[The Walker Art Center bike parking, conveniently located next to the semi truck.]
Oh, hold on.

Hold on. I'm just being told that the Walker extension bike parking is NOT by the door. [adjusting radio earpiece] I'm being told that the bike parking is behind the building, next to the loading dock with semi-trucks, nowhere near a door or entrance to the building, completely out of sight from anywhere, difficult to find. I'm being told that the new Walker bike parking kind of sucks.

Hm. Ok. My apologies, readers! Please disregard the first part of this post. I seem to have been misinformed. 

Well, that's too bad. Hm. (Once again, my optimism is out of control!)

On the other hand, I don't want to get too upset. I can understand the Walker's decision process here. It's not like there's very much space along Hennepin Avenue for bike parking. I mean, where would you even put it? It'd be one thing if they had huge concrete plazas along the sidewalk where you could easily put bike racks by the door. But, as it is, it's hard to see how they could possibly shoehorn a bike rack or two over near the entrance. There's just not enough space (what with all the symbolic circles of grass and important symbolic non-cluttered window'd facade space required for easy architectural advertising from people passing by in their cars on their way to the I-94 entrance ramp)!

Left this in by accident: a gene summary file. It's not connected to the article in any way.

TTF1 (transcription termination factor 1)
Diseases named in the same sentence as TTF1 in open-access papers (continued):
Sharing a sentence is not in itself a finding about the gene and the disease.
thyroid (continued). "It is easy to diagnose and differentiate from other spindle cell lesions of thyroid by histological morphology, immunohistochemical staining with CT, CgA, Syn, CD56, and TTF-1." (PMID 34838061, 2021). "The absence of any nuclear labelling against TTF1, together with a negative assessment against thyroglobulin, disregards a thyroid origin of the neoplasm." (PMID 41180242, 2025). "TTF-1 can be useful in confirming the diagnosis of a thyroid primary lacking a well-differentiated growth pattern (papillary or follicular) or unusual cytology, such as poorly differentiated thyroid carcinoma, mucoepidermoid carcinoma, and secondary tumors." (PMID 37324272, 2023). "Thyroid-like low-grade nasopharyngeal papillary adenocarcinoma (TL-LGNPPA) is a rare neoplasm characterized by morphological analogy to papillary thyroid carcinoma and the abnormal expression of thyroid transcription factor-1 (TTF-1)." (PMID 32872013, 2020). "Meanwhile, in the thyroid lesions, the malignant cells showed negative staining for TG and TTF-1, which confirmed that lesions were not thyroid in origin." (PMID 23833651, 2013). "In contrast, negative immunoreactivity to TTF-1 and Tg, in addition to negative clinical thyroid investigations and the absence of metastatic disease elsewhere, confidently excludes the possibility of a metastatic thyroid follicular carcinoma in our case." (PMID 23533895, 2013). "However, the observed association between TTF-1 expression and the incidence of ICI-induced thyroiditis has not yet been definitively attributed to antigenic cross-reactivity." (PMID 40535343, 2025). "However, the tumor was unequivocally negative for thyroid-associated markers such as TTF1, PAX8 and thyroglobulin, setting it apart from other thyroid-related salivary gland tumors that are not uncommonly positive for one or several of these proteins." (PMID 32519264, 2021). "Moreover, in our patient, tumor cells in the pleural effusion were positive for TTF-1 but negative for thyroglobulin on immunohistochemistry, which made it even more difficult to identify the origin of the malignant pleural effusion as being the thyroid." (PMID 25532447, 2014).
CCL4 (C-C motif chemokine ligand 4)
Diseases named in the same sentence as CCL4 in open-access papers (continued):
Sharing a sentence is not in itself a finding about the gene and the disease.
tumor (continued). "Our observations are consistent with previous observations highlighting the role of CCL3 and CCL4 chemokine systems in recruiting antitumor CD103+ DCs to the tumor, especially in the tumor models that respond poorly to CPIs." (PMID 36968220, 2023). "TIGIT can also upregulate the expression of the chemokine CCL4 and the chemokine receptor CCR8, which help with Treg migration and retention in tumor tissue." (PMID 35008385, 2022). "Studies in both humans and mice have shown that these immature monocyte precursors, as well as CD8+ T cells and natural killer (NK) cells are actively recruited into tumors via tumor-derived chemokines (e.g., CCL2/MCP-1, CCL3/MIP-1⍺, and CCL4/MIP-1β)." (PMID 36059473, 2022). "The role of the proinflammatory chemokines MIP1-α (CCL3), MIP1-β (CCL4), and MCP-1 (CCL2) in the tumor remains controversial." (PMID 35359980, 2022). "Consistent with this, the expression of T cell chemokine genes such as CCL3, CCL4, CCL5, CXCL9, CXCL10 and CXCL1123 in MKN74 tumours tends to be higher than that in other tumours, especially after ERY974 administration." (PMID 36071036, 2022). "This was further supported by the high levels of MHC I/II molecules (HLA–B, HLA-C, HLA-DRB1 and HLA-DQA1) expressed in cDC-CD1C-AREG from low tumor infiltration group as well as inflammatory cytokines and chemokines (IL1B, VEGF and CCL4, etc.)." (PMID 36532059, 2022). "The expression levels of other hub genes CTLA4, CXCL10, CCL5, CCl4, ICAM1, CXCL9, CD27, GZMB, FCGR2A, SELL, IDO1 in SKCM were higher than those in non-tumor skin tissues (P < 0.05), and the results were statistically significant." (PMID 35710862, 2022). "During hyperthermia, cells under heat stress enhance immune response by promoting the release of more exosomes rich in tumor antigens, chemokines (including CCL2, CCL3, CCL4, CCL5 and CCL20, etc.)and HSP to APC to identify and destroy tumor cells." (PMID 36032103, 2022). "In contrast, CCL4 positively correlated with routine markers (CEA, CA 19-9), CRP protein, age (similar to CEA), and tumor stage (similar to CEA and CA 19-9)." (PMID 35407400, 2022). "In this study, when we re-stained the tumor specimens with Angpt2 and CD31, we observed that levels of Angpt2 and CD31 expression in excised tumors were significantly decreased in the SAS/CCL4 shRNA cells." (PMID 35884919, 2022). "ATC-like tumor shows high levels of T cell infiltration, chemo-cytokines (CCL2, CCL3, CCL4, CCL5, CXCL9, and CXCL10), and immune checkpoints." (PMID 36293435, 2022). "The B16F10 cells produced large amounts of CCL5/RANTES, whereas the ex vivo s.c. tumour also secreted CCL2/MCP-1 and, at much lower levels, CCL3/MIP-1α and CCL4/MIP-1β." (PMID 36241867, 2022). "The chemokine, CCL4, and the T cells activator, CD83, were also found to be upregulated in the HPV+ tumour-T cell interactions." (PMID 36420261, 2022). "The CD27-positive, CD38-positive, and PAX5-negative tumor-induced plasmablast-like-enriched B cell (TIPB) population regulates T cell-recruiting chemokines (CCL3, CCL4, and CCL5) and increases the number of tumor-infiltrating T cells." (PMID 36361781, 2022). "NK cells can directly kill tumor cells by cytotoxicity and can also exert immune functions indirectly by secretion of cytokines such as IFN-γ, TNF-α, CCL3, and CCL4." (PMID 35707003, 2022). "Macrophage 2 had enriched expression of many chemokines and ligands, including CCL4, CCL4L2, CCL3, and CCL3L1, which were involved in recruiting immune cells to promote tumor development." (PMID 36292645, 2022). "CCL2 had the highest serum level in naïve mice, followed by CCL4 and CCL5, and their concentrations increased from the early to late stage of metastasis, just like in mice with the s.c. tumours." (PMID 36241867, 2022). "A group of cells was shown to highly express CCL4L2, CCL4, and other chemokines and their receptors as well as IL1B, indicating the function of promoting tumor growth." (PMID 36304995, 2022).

Oh well, Walker Art Center. There's always next expansion.


[The cramped congested sidewalk space outside the Walker entrance.]


[How would they shoehorn a bike rack in here? We need a 21st future century innovative cutting edge design solution design!]

17.2.12

*** Sidewalk Weekend! ***

Sidewalk Rating: Most Excellent, Dudes

When I am little and crossing streets, my mother and I squeeze hands in pulse beats. We live in Washington Heights, near St. Nicholas Avenue, and it is a river of shops and strangers, foreign words, sausages wrapped together in greasy paper and eaten on the fly. We are moving, and we ar together. My sisters is at school, my father at work, and Toby and I are on the streets. People talk to us. Strangers talk to my mother. She is beautiful with deep-set eyes and high cheekbones, clip clopping in high heels and pencil skirts, and there is something about her.

[from Toby Dead, by Laurie Stone.]




[The sidewalk outside of one of the stops for Stupor Bowl 15.]